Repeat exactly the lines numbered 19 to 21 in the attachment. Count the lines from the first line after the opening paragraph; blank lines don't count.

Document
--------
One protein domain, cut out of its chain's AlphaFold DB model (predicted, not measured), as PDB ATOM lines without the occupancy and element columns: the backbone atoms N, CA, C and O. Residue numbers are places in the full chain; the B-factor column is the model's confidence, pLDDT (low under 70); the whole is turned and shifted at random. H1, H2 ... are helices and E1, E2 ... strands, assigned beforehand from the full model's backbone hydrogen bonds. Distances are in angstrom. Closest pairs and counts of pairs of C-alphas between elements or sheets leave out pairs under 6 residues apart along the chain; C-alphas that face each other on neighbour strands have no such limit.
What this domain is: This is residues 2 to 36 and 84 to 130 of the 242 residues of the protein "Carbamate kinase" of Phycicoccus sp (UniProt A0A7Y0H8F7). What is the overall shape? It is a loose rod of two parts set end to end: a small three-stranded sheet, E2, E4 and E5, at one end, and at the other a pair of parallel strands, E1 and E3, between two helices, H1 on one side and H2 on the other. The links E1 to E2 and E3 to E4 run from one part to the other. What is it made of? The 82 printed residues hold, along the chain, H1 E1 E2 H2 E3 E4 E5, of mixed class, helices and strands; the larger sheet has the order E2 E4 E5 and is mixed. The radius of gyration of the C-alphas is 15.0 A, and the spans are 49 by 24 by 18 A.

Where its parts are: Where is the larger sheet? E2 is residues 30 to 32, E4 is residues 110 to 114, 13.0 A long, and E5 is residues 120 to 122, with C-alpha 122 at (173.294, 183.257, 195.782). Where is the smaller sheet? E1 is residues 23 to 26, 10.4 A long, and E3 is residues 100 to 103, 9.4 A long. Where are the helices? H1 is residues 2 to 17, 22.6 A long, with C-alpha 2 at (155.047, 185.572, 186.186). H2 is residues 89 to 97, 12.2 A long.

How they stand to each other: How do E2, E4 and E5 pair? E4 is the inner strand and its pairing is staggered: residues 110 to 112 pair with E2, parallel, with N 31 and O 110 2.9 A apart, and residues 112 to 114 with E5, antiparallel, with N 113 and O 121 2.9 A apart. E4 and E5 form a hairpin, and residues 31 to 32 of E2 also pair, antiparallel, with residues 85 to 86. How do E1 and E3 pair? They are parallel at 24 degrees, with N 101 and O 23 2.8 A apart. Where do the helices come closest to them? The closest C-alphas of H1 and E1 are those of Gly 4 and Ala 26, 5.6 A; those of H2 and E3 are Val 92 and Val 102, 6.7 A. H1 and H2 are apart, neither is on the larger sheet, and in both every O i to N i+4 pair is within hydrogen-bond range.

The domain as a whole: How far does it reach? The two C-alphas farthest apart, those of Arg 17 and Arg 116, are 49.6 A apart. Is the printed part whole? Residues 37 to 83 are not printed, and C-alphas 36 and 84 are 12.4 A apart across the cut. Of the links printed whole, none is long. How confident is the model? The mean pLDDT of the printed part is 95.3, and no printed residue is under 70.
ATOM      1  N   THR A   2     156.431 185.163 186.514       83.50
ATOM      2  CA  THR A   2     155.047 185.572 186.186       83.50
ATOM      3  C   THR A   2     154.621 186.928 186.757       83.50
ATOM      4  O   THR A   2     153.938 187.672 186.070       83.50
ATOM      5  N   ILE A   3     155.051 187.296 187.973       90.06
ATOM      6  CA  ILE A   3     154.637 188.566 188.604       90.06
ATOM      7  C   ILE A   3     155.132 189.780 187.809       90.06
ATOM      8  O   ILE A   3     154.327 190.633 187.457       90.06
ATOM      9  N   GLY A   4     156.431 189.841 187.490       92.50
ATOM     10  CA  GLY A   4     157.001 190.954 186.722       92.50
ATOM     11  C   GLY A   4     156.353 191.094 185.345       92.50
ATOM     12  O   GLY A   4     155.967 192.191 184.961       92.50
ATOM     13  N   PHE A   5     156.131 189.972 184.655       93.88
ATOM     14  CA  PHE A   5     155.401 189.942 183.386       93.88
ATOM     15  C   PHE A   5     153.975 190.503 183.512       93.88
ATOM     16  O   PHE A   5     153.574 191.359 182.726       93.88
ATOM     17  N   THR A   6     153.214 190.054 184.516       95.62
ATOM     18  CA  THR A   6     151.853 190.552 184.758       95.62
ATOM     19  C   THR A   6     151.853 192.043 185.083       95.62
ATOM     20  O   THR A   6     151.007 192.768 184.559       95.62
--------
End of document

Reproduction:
ATOM     15  C   PHE A   5     153.975 190.503 183.512       93.88
ATOM     16  O   PHE A   5     153.574 191.359 182.726       93.88
ATOM     17  N   THR A   6     153.214 190.054 184.516       95.62